The Palace of Great Brilliance, the Daming Palace, in Xi’an, Shaanxi, served as the royal residence of the Tang emperors for more than two centuries.
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At that time, Xi’An was known as Chang’an, Perpetual Peace, the ancient capital of China for more than ten dynasties. During its heyday, the capital was one of the largest and most populous cities in the world, counting 800,000-1,000,000 people within city walls.
Work on Daming Palace started in 634, under the rule of the Emperor Taizong, during the Tang Dynasty. The Emperor ordered the construction of a summer palace for Gaozu, his retired father, as an act of filial piety. However, the father died when its construction entered its 2nd year and the work was suspended. One day, thirty years later, Empress Wu wanted a new palace and asked Yan Liben, the imperial court painter and architect, to design it. Construction commenced again in 662 and a year later was completed. On 5 June 663, the Tang Imperial relocated from the Taiji Palace into the Daming Palace. Long forgotten, the Daming Palace was discovered in 1957. A couple of years later the earlist excavations and surveys were carried out by the Institute of Archaeology of Chinese Academy of Sciences.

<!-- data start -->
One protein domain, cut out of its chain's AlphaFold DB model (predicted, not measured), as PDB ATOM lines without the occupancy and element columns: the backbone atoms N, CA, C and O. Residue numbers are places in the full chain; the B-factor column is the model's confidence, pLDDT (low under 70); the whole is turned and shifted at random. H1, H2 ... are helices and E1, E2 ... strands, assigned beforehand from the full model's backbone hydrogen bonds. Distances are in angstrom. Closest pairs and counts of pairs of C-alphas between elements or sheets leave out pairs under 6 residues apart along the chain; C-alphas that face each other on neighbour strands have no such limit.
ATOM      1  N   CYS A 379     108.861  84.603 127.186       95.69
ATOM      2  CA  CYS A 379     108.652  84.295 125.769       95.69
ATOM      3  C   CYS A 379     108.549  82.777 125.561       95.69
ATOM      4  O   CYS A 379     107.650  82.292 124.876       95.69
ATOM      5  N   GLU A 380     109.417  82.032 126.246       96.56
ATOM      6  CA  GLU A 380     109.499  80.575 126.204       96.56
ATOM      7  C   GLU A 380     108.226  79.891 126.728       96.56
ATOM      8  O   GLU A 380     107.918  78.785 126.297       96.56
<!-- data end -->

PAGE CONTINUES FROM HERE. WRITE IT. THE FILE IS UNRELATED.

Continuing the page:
The complex is composed by Three Great Halls (Hanyuan Hall, Xuanzheng Hall, Zichen Hall), respectively part of the outer, middle, and inner court. The palace grounds included an Academy of music for actors and performers, a cockfighting arena, a bell tower, a drum tower, an archery hall, a lake and a cuju football field. In 1995, was adopted a plan for the restoration and preservation of the site.
Images of Daming Palace
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